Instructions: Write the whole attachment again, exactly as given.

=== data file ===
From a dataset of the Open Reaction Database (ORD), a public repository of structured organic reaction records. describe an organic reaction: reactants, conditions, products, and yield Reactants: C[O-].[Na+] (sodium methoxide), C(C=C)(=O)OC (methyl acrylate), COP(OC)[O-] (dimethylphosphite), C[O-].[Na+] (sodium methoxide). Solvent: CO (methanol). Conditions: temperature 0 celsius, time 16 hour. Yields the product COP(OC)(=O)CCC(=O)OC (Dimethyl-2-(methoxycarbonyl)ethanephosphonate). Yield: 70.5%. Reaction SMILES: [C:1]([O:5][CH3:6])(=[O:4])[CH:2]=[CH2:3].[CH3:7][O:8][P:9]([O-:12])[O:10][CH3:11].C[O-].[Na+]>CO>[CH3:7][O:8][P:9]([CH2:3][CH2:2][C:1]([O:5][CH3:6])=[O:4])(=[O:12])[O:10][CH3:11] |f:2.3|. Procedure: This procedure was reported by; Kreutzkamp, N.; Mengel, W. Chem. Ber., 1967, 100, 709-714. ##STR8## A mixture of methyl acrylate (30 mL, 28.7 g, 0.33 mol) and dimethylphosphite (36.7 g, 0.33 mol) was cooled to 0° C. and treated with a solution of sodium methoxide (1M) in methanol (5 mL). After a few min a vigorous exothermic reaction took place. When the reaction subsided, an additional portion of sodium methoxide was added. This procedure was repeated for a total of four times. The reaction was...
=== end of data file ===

From a dataset of the Open Reaction Database (ORD), a public repository of structured organic reaction records. describe an organic reaction: reactants, conditions, products, and yield Reactants: C[O-].[Na+] (sodium methoxide), C(C=C)(=O)OC (methyl acrylate), COP(OC)[O-] (dimethylphosphite), C[O-].[Na+] (sodium methoxide). Solvent: CO (methanol). Conditions: temperature 0 celsius, time 16 hour. Yields the product COP(OC)(=O)CCC(=O)OC (Dimethyl-2-(methoxycarbonyl)ethanephosphonate). Yield: 70.5%. Reaction SMILES: [C:1]([O:5][CH3:6])(=[O:4])[CH:2]=[CH2:3].[CH3:7][O:8][P:9]([O-:12])[O:10][CH3:11].C[O-].[Na+]>CO>[CH3:7][O:8][P:9]([CH2:3][CH2:2][C:1]([O:5][CH3:6])=[O:4])(=[O:12])[O:10][CH3:11] |f:2.3|. Procedure: This procedure was reported by; Kreutzkamp, N.; Mengel, W. Chem. Ber., 1967, 100, 709-714. ##STR8## A mixture of methyl acrylate (30 mL, 28.7 g, 0.33 mol) and dimethylphosphite (36.7 g, 0.33 mol) was cooled to 0° C. and treated with a solution of sodium methoxide (1M) in methanol (5 mL). After a few min a vigorous exothermic reaction took place. When the reaction subsided, an additional portion of sodium methoxide was added. This procedure was repeated for a total of four times. The reaction was...